Lee Daniels' "Precious: Based on Push a Novel by Sapphire" has been winning over audiences since it debuted at the Sundance Film Festival last January.  The drama which featured what would seem to be a strange cast of inexperienced actors including Mo'Nique, Lenny Kravitz and Mariah Carey stunned the Sundance faithful during its world premiere -- I should know, I was there (it was Mariah Carey in a movie at Sundance, how could you not check it out?).  What they discovered was that Daniels had crafted a powerful film that was both painfully realistic and inexplicably uplifting.  Many were brought to tears that chilly afternoon, but if you suggested to anyone associated with it that "Precious" would subsequently screen at Cannes, Toronto and the New York Film Festival before transforming into a true Oscar contender they would have laughed in your face.  Except, maybe, for Daniels.

The New York Times has just posted an excellent portrait of the manager turned movie producer turned filmmaker that will be the cover story for this Sunday's NY Times Magazine.  It's not always flattering (he does seem a tad crazy at times), but just like his films he lets the good and the bad hang out.  It's a fascinating read and features some insightful thoughts from his former "Shadowlands" star Helen Mirren and some possibly incendiary claims including that he directed Halle Berry in her "Monster Ball" scenes ("Ball" director Marc Forster must love that) and some sadly truthful revelations about racism in the movie business.  It won't matter though.

Since January, this writer has heard one critic, publicist, journalist and industry peep dismiss "Precious" time after time before they've even seen it.  Boy do a majority of them sing a different tune after they come out of the theater.  You don't achieve the previously unattained feat of winning both the Audience Award at Sundance and Toronto without moving people.  So, Daniels may be a wild cannon and he may not win best director (it may be "The Hurt Locker's" Kathryn Bigelow's to lose anyway), but he can't derail the "Precious" train all by himself. 

On the other hand, no film is universally loved (LA Times reviewer Kenneth Turan is still remembered for being the only major film critic to rip "Titanic") so it's no surprise people are whipping up ludicrous stories of a "Precious" backlash.  It started with Lou Lumenick's write up in the NY Post with the ridiculous take that Oprah Winfrey and Tyler Perry's support of "Precious" would hurt it with the Academy.  That's right, because obviously the last thing the Academy wants is to fall in love with a word-of-mouth phenomenon that becomes a major hit.  They don’t dominate history’s list of Best Picture nominees and winners or anything.  Gotham Nods and Oprah's endorsement don't mean much. For more, check out this prognosticator's opinion along with some other commentators waxing on the subject in The Envelope.  What this "backlash" is really about is that some snarky New York bloggers and critics (god love 'em) tweeted and posted about being underwhelmed after the film played at the New York Film Festival earlier this month.  Ah, the contrarian set.  Surprised you didn't show up after Cannes.   For those that love the movie -- and they are all over the IMDB boards already -- don't fret.  In another two months you'll hear whispers of an "Up in the Air," "Invictus" or "Up" backlash.  It's all just part of the crazy cycle we know as awards season.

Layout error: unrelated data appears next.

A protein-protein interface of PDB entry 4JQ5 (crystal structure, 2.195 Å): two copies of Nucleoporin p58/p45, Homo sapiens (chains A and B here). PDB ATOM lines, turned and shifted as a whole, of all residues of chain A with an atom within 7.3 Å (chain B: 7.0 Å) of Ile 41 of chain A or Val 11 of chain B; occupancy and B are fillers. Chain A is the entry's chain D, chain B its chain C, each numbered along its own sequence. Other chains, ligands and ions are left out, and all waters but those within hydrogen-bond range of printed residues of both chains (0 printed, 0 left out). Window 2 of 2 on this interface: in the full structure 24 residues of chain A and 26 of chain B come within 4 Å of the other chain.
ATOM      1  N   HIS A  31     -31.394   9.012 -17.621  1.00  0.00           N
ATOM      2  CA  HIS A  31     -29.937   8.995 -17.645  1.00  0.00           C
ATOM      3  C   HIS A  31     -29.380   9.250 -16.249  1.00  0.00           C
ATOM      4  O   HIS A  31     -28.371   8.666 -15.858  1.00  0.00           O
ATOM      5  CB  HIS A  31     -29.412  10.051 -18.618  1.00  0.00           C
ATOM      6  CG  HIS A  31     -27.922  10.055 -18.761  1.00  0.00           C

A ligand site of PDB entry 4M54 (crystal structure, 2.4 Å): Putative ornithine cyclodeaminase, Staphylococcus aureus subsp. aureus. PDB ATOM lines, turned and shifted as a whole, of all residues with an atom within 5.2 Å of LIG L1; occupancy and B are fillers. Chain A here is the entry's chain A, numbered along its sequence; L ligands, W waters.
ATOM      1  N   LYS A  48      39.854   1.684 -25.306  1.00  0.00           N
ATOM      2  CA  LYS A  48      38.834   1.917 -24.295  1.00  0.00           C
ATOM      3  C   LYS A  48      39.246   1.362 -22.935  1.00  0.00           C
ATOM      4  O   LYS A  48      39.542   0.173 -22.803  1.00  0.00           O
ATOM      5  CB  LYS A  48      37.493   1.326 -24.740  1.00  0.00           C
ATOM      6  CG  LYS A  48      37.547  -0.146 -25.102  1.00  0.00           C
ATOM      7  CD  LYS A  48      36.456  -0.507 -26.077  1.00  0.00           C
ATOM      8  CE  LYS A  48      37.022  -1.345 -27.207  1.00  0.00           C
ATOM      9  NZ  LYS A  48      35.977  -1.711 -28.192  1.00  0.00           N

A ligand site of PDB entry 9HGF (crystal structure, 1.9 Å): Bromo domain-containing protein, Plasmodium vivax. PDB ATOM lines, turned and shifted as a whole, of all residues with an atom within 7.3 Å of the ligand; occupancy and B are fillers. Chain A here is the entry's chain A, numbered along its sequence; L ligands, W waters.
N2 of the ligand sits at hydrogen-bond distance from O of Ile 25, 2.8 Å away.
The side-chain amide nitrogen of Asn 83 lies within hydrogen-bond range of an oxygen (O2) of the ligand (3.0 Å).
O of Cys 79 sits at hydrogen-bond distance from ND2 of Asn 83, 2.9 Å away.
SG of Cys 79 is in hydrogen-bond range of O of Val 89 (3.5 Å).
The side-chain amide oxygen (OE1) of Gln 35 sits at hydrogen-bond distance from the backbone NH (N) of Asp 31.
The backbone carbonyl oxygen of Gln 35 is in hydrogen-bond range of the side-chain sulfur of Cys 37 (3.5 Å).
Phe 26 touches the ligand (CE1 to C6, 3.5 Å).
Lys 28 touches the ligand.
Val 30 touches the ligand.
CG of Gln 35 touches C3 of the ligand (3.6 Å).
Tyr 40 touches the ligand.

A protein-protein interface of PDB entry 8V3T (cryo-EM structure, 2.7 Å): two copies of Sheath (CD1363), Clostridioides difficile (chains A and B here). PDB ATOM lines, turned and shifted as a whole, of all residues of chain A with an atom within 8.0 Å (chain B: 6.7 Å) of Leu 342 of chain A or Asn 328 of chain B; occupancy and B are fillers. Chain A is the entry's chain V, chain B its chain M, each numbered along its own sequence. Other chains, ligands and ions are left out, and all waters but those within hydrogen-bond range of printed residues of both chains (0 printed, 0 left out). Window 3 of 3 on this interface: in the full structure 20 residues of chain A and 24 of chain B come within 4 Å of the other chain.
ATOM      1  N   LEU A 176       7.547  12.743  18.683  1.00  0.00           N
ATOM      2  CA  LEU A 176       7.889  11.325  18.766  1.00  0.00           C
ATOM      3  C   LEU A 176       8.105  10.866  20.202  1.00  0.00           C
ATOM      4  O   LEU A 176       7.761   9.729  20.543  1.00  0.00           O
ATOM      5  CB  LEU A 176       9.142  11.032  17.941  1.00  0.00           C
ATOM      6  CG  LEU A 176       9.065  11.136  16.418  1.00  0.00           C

As for Daniels, considering the ups and downs his film career and his battle to get "Precious" off the ground, he'd probably expect no less. 

"Precious" opens in limited release Nov. 6.

Other short bits:

- It's becoming a year of awards for Pixar and Walt Disney Animations head John Lasseter.  The "Toy Story" director picked up an honor along with his fellow Pixar filmmakers at the Cannes Film Festival in May and now the Producers Guild of America will bestow him with the 2010 David O. Selznick Achievement Award.  Lasseter is the first animated producer to be awarded what is effectively the organization's lifetime achievement award.  He joins a distinguished alumni of recipients including Saul Zaentz, Clint Eastwood, Billy Wilder, Brian Grazer and Jerry Bruckheimer and Roger Corman.

- USC Film School is celebrating the 100th birthday of departed James Bond producer Albert Broccoli with a James Bond Film Festival Nov. 6-8.  What makes this different than your run of the mill 007 marathon on cable is that Broccoli's daughter Barbara and son Michael, who now run the franchise, will speak on two panels regarding the franchise.  One of the forums, "James Bond Today," will also feature previously mentioned "Quantum of Solace" director Marc Forster.  You can find out more details on the event here.

- An intriguing case from In Contention for a best original song campaign for "You've Got Me Wrapped Around Your Little Finger" by Beth Rowley from "An Education." And that discovery deserves a big ol' "Who knew?"


  For constant updates on awards season and entertainment news follow Gregory Ellwood on Twitter at Twitter.com/HitFixGregory